Hebrews tells us: Heb. 11:13 These all died in faith, not having received the promises, but having seen them afar off, and were persuaded of them, and embraced them, and confessed that they were strangers and pilgrims on the earth. (KJV)
Leviticus has some incredible instruction for us today because it reveals Christ in a most remarkable way. Tyndale, in his Prologue into the Third Book of Moses, said, “Though sacrifices and ceremonies can be no ground or foundation to build upon—that is, though we can prove naught with them—yet when we have once found Christ and His mysteries, then we may borrow figures, that is to say, allegories, similitudes, and examples, to open Christ, and the secrets of God hid in Christ, even unto the quick: and can declare them more lively and sensibly with them than with all the words of the world.”
Worship for us today is no longer by ritual or in a definite place. You remember that the people of Israel had been going through ceremonies and they had their rituals, but Jesus said to the woman at the well in Samaria, “… Woman, believe me, the hour cometh, when ye shall neither in this mountain, nor yet at Jerusalem, worship the Father. Ye worship ye know not what: we know what we worship: for salvation is of the Jews. But the hour cometh, and now is, when the true worshippers shall worship the Father in spirit and in truth: for the Father seeketh such to worship him. God is a Spirit: and they that worship him must worship him in spirit and in truth” (John 4:21–24).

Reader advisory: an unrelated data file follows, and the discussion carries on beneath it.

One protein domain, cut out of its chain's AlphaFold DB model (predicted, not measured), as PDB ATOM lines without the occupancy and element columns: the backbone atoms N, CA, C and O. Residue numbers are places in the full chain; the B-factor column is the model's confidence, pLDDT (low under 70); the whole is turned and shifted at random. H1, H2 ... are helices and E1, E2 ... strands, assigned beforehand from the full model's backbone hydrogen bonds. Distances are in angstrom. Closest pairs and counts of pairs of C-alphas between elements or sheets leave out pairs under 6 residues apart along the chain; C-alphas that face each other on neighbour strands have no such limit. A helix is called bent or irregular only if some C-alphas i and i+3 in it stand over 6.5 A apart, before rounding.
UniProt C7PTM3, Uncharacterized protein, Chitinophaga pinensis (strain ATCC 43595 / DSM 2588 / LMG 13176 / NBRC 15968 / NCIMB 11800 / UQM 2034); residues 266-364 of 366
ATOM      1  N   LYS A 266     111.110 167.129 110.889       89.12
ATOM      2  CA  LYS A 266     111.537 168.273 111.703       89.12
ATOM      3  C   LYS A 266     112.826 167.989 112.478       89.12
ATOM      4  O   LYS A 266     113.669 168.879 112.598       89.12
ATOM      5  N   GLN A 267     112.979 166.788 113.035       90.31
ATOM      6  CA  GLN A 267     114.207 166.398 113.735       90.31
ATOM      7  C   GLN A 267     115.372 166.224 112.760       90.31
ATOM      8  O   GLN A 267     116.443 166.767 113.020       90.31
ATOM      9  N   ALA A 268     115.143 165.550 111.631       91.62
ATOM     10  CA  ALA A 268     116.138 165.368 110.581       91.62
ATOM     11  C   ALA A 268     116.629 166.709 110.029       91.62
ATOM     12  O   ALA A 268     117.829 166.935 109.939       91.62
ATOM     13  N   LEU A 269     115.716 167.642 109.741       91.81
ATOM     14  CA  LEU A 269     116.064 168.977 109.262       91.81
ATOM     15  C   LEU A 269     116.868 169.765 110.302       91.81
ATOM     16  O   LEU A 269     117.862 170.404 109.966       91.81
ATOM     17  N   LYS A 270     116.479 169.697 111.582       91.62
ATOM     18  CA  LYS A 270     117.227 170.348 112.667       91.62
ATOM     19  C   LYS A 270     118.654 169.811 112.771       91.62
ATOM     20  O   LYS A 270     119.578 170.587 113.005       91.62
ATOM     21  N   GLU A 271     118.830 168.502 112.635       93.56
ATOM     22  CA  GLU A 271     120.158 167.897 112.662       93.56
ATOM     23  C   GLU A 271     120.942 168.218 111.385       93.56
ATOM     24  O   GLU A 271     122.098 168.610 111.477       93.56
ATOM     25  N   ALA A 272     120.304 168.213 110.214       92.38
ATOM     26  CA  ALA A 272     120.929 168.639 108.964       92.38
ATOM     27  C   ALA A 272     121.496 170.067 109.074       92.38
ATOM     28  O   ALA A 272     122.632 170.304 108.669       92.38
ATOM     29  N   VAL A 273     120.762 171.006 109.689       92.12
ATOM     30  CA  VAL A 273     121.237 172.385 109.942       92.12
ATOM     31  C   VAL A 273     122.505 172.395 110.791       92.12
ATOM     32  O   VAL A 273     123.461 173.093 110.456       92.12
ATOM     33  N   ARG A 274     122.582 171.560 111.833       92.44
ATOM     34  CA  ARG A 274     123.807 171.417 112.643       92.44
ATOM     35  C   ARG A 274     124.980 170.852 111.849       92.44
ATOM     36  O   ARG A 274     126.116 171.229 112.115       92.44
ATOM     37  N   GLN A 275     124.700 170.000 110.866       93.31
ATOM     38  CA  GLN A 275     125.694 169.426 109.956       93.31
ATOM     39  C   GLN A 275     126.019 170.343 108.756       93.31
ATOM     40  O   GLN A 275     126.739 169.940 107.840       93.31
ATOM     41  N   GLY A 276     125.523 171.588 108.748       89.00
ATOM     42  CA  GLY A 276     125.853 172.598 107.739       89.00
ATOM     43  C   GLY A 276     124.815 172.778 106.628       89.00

The major subject in Leviticus is holiness unto Jehovah, Yeshua. The message of this Book is twofold:
(1). Leviticus teaches that the way to God is by sacrifice. The word atonement occurs 45 times in this book. Atonement means to “cover up.” The blood of bulls and goats did not take away sin. It simply covered over sin until Christ came to take away our sins. Romans 3:25-26 Whom God hath set forth to be a propitiation through faith in his blood, to declare his righteousness for the remission of sins that are past, through the forbearance of God; 26To declare, I say, at this time his righteousness: that he might be just, and the justifier of him which believeth in Jesus. [KJV] . . . Do you see what it says? “Faith in His Blood.” That Blood speaks of Jesus’ life! Our faith MUST have a special regard to the Blood of Christ, for that is what made the atonement for our sins (amends, payment, compensation, restitution, propitiation). It is plain why God hates sin, when nothing less than the Blood of Christ would satisfy for it. God does not demand payment of our debt, for our Saviour has paid it, and God has accepted that to be payment in full!
The sins that are past are the sins back in the Old Testament. God never accepted the blood of bulls and goats as the final payment for sin, but He required that blood be shed. It was an atonement to cover over the sins until Christ came. In other words, God saved “on credit” in the Old Testament. When Christ came, as the hymn accurately states it, “Jesus paid it all.” This is true as far as the past is concerned, and as far as the present is concerned, and as far as the future is concerned.